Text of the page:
Joint Statistics/Biostatistics and
Medical Informatics Department Seminar
Characterizing, Modeling and Analyzing Recurrent Event Data
Mei-Cheng Wang, Ph.D., Professor, Department of Biostatistics
Johns Hopkins University
Wednesday, October 15, 2003, 4-5 p.m.
1221 Computer Science and Statistics Center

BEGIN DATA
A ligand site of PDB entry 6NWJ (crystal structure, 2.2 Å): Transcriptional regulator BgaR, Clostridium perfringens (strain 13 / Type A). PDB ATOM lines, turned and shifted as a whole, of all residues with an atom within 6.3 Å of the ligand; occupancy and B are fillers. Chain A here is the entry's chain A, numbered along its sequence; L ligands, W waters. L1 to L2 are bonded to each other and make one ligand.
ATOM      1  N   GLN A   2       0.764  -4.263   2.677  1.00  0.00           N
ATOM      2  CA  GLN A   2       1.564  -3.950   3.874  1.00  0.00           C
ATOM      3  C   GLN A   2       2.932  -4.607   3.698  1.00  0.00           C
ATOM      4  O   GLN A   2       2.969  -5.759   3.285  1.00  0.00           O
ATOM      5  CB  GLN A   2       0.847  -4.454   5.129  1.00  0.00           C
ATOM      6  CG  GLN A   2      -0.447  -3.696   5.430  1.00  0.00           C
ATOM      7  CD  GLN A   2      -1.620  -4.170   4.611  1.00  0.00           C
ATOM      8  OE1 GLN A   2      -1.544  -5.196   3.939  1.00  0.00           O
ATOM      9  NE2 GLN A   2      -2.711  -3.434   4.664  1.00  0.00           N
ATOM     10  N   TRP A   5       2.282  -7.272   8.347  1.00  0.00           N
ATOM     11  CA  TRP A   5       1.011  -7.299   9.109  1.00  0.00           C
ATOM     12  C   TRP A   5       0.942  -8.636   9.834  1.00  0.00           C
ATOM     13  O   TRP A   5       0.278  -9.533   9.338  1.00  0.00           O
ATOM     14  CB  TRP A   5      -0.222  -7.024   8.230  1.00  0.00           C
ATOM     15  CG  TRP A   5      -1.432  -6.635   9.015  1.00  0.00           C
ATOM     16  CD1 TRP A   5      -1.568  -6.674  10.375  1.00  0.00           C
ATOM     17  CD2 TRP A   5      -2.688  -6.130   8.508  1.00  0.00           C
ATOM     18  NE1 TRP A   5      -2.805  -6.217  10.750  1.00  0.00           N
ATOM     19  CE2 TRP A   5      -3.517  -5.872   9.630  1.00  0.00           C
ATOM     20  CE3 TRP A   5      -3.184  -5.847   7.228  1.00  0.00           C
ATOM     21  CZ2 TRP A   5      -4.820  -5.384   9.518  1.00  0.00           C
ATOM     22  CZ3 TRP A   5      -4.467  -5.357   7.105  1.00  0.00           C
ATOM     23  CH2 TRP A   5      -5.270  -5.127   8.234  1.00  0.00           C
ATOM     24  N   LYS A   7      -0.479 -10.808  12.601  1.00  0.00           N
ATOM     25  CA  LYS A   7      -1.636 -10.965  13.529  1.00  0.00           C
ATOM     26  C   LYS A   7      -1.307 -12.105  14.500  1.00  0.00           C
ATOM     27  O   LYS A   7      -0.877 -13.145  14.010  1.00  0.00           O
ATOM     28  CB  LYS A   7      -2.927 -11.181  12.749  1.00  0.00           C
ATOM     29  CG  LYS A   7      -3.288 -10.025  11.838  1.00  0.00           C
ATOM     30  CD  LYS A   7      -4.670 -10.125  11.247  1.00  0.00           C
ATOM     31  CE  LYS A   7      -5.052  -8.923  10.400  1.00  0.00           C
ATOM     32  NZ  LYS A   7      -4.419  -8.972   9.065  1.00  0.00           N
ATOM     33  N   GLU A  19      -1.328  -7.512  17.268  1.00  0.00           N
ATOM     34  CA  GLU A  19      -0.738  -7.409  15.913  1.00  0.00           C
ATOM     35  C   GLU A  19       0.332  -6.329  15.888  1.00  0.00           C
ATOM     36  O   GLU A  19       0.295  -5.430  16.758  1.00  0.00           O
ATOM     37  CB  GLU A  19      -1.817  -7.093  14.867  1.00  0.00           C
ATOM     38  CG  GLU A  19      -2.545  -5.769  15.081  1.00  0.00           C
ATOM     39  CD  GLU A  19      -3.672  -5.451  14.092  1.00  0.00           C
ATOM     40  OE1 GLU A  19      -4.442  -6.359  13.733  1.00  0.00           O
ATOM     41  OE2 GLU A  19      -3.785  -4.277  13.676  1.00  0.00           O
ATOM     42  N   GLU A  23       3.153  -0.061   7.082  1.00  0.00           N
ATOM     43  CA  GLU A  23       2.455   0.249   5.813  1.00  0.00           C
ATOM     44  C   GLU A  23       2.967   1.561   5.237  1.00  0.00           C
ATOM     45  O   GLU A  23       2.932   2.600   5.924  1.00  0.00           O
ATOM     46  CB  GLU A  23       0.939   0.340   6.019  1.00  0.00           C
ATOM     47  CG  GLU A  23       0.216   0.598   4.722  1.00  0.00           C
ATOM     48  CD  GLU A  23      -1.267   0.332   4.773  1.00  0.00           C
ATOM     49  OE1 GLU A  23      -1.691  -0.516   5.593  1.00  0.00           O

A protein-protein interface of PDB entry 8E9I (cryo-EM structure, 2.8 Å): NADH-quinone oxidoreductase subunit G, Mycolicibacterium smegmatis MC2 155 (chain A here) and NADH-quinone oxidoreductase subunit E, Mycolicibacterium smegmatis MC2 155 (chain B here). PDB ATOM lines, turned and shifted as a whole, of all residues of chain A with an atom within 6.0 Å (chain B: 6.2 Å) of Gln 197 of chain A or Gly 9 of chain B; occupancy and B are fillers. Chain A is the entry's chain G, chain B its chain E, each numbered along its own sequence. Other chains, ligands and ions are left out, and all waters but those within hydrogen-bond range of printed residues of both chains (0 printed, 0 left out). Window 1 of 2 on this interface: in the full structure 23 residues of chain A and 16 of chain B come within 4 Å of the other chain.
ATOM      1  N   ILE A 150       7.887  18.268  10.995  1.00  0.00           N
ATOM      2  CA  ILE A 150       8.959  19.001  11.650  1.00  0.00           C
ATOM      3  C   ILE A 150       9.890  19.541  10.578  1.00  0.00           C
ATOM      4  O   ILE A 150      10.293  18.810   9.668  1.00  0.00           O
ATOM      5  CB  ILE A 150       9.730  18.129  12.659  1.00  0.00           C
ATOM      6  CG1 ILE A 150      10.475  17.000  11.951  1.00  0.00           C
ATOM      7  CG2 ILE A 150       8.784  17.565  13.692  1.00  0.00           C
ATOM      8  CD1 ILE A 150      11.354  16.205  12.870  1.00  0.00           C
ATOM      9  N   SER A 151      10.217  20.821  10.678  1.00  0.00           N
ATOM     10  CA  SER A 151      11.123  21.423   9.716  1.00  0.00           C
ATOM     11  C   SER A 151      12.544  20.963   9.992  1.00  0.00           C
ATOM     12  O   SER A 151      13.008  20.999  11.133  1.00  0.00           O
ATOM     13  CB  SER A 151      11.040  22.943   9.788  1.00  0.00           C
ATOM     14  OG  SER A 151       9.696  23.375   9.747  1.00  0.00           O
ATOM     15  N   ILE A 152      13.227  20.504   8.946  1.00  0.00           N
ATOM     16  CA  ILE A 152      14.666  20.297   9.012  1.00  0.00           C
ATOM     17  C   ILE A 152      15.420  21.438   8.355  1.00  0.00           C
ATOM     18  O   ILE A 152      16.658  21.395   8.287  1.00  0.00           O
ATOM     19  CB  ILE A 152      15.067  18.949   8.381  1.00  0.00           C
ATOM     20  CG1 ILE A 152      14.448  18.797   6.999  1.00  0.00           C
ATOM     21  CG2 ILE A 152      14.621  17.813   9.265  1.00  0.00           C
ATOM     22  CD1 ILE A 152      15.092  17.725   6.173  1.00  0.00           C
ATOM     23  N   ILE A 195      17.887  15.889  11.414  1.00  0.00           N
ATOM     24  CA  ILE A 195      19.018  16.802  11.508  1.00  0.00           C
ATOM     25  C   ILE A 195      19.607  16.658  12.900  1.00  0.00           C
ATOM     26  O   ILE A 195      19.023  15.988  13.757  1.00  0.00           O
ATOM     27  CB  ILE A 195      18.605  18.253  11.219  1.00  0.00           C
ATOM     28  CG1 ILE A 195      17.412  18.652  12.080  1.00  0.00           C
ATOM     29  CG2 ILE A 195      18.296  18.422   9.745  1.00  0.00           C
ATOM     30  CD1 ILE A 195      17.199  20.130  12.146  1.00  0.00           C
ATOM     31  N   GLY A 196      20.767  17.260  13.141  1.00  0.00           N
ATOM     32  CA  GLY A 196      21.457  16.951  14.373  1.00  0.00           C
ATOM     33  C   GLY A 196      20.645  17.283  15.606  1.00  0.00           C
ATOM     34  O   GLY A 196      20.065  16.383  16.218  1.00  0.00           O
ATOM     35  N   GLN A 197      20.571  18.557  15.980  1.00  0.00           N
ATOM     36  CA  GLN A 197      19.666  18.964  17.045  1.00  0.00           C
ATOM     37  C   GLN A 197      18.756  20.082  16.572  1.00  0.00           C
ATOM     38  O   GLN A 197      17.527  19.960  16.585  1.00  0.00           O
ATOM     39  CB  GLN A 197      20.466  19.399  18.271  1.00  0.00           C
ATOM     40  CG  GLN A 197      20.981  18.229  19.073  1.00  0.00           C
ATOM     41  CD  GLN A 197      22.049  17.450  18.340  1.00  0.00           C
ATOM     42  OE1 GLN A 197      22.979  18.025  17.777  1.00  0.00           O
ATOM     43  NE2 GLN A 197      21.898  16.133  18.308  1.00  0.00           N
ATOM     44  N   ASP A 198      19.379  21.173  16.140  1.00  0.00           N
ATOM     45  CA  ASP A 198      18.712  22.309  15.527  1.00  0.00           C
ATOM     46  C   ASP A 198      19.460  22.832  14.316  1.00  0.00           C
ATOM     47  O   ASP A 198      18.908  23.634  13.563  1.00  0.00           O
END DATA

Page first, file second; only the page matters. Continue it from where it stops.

Recurrent events are frequently observed in many fields and serve as important measurements for evaluating disease progression, health deterioration, or insurance plans. The intensity function of a recurrent event process is known as the occurrence probability density conditional on event history. In contrast with the conditional interpretation of the intensity function, the rate function is defined as the occurrence probability density unconditional on the event history. In this talk the 'shape' and 'size' parameters of the rate function are introduced to characterize, model and analyze recurrent event data. Particular interests will focus on informative censoring models in two different situations: 1) informative censoring as a nuisance, 2) informative censoring generated mainly or partly by a failure event, and the joint relationship between the recurrent event process and the failure time is of interest. Nonparametric and semiparametric methods will be constructed via the estimation of the shape and size parameters in one-sample and regression models. The estimation results obtained here provide a robust approach as compared with the 'risk-set method' of counting process which is valid only for independent censoring models. Analyses based on two data examples will be presented to illustrate the proposed methods.
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